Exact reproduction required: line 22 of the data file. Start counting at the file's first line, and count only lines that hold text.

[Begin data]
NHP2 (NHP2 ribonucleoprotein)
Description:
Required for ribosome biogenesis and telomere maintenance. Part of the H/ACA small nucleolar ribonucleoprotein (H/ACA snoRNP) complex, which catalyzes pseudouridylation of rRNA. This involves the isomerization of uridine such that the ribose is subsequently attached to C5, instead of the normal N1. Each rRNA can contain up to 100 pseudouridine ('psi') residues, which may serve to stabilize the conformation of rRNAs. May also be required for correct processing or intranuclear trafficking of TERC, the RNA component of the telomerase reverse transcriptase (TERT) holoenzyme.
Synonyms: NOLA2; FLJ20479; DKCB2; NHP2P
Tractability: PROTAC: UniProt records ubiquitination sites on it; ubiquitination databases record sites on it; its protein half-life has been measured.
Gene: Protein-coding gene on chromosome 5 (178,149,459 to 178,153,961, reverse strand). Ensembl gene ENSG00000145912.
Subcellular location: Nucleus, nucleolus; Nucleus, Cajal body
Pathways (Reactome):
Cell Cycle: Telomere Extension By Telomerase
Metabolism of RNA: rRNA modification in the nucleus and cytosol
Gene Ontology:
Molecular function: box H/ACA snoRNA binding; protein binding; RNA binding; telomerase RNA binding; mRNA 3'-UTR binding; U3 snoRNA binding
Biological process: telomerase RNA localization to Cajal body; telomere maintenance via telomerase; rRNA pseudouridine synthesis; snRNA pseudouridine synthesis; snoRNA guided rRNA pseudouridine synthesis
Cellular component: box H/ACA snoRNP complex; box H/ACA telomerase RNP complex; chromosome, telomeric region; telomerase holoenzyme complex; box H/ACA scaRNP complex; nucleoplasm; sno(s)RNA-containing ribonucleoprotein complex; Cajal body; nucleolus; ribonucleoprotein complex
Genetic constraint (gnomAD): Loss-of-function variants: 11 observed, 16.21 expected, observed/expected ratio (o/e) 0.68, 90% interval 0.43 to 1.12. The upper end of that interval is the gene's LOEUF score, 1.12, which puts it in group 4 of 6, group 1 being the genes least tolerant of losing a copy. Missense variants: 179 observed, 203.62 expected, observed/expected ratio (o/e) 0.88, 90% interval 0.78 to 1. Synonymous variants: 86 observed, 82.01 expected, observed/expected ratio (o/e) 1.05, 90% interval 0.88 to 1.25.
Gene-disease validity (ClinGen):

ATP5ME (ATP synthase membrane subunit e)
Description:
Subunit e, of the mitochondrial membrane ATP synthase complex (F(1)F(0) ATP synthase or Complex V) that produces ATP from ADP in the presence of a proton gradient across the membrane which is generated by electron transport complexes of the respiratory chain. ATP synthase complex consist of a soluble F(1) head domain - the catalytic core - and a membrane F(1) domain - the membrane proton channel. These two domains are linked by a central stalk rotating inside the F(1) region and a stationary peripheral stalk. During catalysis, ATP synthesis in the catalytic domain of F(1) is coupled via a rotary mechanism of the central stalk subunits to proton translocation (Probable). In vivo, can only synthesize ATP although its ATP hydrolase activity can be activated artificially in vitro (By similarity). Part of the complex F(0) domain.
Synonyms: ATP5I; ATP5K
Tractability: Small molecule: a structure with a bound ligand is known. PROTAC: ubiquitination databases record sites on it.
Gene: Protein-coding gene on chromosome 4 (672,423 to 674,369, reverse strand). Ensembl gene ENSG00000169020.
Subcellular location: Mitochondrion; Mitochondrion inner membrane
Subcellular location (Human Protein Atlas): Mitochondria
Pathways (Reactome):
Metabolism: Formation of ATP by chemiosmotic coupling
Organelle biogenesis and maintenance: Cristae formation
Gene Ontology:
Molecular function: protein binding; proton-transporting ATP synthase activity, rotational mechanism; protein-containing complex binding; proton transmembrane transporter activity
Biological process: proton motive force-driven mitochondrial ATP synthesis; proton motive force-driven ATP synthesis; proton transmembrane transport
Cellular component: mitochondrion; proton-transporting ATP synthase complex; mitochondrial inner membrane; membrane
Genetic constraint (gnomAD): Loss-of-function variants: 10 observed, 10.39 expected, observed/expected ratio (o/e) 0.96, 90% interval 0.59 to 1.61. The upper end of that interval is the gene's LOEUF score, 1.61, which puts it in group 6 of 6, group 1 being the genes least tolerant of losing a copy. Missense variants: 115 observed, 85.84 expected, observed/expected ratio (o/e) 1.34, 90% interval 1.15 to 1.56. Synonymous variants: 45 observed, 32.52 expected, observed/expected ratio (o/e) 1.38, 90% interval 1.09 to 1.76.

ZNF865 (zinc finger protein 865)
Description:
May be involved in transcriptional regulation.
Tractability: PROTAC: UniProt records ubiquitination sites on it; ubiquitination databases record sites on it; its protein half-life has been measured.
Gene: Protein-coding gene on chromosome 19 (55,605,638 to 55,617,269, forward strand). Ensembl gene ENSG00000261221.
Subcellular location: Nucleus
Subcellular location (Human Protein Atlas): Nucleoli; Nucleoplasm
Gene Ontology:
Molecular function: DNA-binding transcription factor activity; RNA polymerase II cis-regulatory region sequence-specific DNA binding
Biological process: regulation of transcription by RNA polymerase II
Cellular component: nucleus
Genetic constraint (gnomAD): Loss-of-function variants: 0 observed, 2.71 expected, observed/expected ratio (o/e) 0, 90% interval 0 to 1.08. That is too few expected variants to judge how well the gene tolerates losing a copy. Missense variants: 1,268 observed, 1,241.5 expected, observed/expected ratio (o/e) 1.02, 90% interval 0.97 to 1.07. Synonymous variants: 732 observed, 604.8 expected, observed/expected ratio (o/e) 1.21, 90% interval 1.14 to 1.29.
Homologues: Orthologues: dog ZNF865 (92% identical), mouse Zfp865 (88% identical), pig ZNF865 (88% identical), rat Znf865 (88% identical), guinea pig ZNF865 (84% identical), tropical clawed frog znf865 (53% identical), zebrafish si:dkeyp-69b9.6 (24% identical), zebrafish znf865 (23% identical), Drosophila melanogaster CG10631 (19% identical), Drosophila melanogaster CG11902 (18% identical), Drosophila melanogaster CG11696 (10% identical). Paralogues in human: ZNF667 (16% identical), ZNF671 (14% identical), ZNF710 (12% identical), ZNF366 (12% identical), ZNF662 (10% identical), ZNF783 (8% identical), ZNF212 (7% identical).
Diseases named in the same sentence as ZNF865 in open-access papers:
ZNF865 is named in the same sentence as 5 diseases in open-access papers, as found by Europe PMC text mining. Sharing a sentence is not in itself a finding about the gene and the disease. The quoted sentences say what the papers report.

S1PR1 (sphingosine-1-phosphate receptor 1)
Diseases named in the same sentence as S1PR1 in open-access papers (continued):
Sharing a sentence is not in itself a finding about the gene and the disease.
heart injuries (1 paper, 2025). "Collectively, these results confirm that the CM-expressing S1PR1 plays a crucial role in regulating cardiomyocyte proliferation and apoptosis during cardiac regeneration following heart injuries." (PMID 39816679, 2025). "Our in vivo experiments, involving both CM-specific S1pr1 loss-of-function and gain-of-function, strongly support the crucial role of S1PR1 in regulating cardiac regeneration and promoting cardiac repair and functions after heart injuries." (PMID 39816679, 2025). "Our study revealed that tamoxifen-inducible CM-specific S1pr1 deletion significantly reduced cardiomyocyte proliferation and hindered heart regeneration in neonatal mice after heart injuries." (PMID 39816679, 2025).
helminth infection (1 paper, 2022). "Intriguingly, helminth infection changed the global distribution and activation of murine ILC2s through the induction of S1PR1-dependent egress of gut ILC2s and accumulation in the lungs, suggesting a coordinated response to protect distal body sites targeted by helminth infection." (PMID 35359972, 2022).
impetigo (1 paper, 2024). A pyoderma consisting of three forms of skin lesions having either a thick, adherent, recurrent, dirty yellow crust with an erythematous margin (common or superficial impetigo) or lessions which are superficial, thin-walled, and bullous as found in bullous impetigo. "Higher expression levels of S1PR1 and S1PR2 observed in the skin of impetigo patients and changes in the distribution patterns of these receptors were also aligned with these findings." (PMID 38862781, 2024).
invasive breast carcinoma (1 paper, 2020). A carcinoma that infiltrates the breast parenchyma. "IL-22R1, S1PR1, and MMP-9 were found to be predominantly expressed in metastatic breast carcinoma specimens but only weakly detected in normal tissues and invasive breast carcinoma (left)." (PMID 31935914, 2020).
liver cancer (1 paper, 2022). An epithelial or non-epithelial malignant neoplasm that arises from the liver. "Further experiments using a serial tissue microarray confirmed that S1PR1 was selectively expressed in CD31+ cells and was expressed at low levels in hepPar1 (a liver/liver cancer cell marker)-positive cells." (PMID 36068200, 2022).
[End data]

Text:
Gene: Protein-coding gene on chromosome 4 (672,423 to 674,369, reverse strand). Ensembl gene ENSG00000169020.